Summary of “Why Robot Brains Need Symbols”

We need to be able to extend it to do things like reasoning, learning causality, and exploring the world in order to learn and acquire information.
In a series of tweets he claimed that I hate deep learning, and that because I was not personally an algorithm developer, I had no right to speak critically; for good measure, he said that if I had finally seen the light of deep learning, it was only in the last few days, in the space of our Twitter discussion.
To take another example, consider a widely-read 2015 article in Nature on deep learning by LeCun, Bengio, and Geoffrey Hinton, the trio most associated with the invention of deep learning.
The paper’s conclusion furthers that impression by suggesting that deep learning’s historical antithesis-symbol-manipulation/classical AI-should be replaced: “New paradigms are needed to replace the rule-based manipulation of symbolic expressions on large vectors.” The traditional ending of many scientific papers-limits-is essentially missing, inviting the inference that the horizons for deep learning are limitless.
Advances in narrow AI with deep learning are often taken to mean that we don’t need symbol-manipulation anymore, and I think that it is a huge mistake.
Why continue to exclude them? In principle, symbols also offer a way of incorporating all the world’s textual knowledge, from Wikipedia to textbooks; deep learning has no obvious way of incorporating basic facts like “Dogs have noses,” nor does it have a way to accumulate that knowledge into more complex inferences.
Symbols won’t cut it on their own, and deep learning won’t either.
If we want to stop confusing snow plows with school buses, we may ultimately need to look in the same direction, because the underlying problem is the same: In virtually every facet of the mind, even vision, we occasionally face stimuli that are outside the domain of training; deep learning gets wobbly when that happens, and we need other tools to help.

The orginal article.

Summary of “Philosopher Erich Fromm on the Art of Loving and What Is Keeping Us from Mastering It”

“To love without knowing how to love wounds the person we love,” the great Zen teacher Thich Nhat Hanh admonished in his terrific treatise on how to love – a sentiment profoundly discomfiting in the context of our cultural mythology, which continually casts love as something that happens to us passively and by chance, something we fall into, something that strikes us arrow-like, rather than a skill attained through the same deliberate practice as any other pursuit of human excellence.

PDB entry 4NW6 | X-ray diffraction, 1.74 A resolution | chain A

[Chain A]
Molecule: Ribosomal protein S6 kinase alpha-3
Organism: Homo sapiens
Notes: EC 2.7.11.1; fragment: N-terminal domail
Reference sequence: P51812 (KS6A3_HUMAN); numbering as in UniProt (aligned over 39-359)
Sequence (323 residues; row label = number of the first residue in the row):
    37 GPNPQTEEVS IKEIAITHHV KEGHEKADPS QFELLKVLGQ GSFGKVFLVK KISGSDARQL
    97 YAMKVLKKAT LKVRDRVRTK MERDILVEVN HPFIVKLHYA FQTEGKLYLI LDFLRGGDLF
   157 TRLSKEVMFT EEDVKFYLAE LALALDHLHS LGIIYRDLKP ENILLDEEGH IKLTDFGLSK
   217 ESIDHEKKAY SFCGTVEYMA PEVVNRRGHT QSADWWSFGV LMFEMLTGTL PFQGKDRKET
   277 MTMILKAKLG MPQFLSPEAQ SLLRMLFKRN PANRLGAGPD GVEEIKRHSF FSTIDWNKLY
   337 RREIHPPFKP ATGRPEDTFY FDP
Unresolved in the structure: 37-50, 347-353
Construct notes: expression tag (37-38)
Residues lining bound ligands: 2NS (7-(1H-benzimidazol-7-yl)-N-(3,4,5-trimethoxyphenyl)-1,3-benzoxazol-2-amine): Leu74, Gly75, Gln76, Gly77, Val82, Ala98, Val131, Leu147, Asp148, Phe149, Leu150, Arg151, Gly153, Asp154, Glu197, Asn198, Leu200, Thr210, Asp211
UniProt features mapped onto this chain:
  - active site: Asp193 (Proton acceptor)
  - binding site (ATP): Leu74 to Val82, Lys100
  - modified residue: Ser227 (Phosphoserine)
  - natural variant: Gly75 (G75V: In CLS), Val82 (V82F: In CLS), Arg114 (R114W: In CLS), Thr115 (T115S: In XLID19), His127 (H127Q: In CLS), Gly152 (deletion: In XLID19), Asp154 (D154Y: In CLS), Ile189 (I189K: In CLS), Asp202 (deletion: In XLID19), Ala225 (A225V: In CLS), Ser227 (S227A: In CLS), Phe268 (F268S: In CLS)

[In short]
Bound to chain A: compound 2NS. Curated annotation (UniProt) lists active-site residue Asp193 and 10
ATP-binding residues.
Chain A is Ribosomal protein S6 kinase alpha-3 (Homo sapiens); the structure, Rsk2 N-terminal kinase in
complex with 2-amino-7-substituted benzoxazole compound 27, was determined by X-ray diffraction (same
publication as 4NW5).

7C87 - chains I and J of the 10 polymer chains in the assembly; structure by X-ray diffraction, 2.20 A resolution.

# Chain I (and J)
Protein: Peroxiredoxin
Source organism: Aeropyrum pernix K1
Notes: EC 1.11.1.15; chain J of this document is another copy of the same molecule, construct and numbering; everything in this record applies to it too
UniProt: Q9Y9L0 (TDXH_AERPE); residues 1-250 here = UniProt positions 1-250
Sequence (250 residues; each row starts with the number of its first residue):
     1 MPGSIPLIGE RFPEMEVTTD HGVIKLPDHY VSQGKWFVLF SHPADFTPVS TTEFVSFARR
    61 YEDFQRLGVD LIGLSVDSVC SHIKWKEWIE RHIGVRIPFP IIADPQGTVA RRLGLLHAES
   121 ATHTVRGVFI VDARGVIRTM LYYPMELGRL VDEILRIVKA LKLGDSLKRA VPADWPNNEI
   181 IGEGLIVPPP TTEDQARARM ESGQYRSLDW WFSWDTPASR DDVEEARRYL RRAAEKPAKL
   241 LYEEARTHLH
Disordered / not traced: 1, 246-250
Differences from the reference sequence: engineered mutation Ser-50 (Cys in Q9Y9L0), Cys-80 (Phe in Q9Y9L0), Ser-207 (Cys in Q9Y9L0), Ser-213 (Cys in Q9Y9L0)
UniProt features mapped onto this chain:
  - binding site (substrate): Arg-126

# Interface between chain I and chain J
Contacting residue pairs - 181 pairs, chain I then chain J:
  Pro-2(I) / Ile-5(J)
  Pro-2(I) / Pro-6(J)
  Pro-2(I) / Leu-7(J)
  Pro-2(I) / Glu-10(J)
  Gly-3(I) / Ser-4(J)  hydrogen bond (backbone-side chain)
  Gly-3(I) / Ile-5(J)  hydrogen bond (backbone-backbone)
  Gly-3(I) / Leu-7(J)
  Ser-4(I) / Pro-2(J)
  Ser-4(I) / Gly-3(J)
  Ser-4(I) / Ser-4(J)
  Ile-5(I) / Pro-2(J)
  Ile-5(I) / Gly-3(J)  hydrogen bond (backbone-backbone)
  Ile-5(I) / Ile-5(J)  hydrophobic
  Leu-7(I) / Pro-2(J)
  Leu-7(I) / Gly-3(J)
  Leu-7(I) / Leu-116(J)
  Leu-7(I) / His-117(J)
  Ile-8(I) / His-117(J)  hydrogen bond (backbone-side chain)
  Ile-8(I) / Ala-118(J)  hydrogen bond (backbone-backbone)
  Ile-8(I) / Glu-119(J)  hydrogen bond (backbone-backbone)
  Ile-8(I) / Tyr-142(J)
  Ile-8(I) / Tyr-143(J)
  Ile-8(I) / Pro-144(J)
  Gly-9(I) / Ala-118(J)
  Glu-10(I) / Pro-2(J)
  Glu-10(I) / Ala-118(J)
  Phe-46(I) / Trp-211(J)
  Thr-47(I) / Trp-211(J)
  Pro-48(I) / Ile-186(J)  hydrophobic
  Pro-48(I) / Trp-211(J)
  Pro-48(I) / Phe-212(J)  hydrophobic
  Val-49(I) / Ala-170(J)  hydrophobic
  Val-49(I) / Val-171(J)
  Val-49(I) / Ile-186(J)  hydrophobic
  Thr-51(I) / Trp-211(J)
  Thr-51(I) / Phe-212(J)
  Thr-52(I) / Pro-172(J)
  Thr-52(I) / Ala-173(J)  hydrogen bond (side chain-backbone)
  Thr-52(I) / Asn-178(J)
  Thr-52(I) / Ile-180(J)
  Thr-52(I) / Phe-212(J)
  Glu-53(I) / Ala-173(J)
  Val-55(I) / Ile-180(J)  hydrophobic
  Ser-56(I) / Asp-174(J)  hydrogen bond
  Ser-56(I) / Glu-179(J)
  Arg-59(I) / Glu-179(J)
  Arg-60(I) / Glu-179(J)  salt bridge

That’s what the great German social psychologist, psychoanalyst, and philosopher Erich Fromm examines in his 1956 masterwork The Art of Loving – a case for love as a skill to be honed the way artists apprentice themselves to the work on the way to mastery, demanding of its practitioner both knowledge and effort.
Most people see the problem of love primarily as that of being loved, rather than that of loving, of one’s capacity to love.
The only way to abate this track record of failure, Fromm argues, is to examine the underlying reasons for the disconnect between our beliefs about love and its actual machinery – which must include a recognition of love as an informed practice rather than an unmerited grace.
The first step to take is to become aware that love is an art, just as living is an art; if we want to learn how to love we must proceed in the same way we have to proceed if we want to learn any other art, say music, painting, carpentry, or the art of medicine or engineering.
Maybe, here lies the answer to the question of why people in our culture try so rarely to learn this art, in spite of their obvious failures: in spite of the deep-seated craving for love, almost everything else is considered to be more important than love: success, prestige, money, power – almost all our energy is used for the learning of how to achieve these aims, and almost none to learn the art of loving.
In the remainder of the enduringly excellent The Art of Loving, Fromm goes on to explore the misconceptions and cultural falsehoods keeping us from mastering this supreme human skill, outlining both its theory and its practice with extraordinary insight into the complexities of the human heart.
Complement it with French philosopher Alain Badiou on why we fall and stay in love and Mary Oliver on love’s necessary madnesses.

The orginal article.

Summary of “The Intelligence of Plants”

“Trees do not have will or intention. They solve problems, but it’s all under hormonal control, and it all evolved through natural selection.” These “Magical” notions of plant intelligence are worrisome, he says, because people “Immediately leap to faulty conclusions, namely that trees are sentient beings like us.”
Writing in The Power of Movement in Plants, he concluded that the root of a plant has “The power of directing the movements of the adjoining parts” and thus “Acts like the brain of one of the lower animals; the brain being seated within the anterior end of the body, receiving impressions from the sense organs and directing the several movements.” Darwin was talking about how plants react to shifts in vibrations, sounds, touch, humidity, and temperature-but these are just adaptive reactions.